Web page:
The Bombay high court on Thursday reserved order on a plea seeking stay on two provisions of the Maharashtra Animal Preservation Act, 1976, which imposes a ban on possession of bovine meat.
The division bench of justice VM Kanade and justice MS Sonak is likely to pass interim orders on three petitions challenging the validity of sections 5(d) and 9(a) of the Act, on Monday or Tuesday.
While section 5(d) prohibits possession of beef imported from other states or foreign countries, section 9(a) penalises such possession by providing imprisonment for up to one year, and fine of Rs2,000. Both provisions have been introduced by the 1995 amendment, to which presidential assent was granted in February 2015. The petitioners – Haresh Jagtiani, Arif Usman Kapadia and another group of 30 people – have challenged the constitutional validity of these two sections, contending the provisions had no rational nexus with the intent of the legislation – to protect cow progeny in the interest of Maharashtra’s agrarian economy – and that the provisions violated the choice of food of individuals, which has been recognised by the Supreme Court as a fundamental right.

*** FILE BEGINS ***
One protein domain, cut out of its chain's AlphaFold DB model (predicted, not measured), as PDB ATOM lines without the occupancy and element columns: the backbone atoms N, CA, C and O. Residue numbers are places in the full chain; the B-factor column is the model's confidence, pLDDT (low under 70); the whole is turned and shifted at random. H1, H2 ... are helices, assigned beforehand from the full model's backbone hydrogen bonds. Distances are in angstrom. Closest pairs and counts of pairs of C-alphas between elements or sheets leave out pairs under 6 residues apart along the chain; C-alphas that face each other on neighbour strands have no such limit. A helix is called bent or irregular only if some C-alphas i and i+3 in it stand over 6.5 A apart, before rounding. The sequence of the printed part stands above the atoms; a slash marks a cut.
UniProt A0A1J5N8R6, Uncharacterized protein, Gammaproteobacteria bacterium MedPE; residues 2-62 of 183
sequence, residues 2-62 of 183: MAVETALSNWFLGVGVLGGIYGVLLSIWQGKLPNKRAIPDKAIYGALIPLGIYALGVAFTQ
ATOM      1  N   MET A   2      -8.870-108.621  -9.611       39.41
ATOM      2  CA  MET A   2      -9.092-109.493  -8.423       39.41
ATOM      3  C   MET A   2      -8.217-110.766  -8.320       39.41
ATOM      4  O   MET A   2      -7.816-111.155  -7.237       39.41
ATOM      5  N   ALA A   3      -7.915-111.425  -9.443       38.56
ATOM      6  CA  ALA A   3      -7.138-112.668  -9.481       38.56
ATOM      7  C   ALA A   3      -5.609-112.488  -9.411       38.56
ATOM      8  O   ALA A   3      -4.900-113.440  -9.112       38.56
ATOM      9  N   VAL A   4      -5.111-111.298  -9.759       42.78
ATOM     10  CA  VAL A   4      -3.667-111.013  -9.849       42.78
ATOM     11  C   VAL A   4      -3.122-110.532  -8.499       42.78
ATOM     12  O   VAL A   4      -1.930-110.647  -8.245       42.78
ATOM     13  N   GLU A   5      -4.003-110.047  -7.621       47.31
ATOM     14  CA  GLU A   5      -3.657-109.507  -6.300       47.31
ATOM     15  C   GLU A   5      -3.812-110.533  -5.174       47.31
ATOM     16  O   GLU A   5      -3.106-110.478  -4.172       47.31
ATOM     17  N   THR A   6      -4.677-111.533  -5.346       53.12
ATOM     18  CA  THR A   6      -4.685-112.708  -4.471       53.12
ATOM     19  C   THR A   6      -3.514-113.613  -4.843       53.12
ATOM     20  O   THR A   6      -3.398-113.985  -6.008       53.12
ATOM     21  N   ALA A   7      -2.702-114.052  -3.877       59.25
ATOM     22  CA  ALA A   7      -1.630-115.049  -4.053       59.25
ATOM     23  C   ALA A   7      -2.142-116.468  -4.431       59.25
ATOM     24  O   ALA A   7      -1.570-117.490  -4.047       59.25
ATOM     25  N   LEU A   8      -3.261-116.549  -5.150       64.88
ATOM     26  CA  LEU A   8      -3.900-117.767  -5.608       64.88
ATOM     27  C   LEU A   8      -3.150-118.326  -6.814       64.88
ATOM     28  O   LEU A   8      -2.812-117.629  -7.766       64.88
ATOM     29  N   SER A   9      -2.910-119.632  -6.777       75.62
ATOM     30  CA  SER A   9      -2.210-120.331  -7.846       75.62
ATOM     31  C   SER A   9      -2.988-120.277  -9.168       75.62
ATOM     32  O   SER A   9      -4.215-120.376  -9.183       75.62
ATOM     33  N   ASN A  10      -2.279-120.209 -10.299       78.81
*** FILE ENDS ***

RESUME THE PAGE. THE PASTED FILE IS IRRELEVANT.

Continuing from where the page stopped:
Counsel for Kapadia, advocate Pheroze Bharucha, contended the real purpose behind introducing the two provisions was to prevent the people of Maharashtra from eating beef. Senior advocate Aspi Chinoy, who represented Jagtiani, submitted that the ban on possession was a “pervasive and drastic” encroachment of the fundamental right of the choice of food of individuals. The senior advocate pointed out that for the past 20 years, slaughter of bulls and bullocks was permitted in Maharashtra and last year, 39,000 metric tonnes was consumed.
He submitted that no particulars or reasons have been cited by the government as to why the fundamental right to choice of food has been curtailed, and urged the court to stay the implementation of both the sections.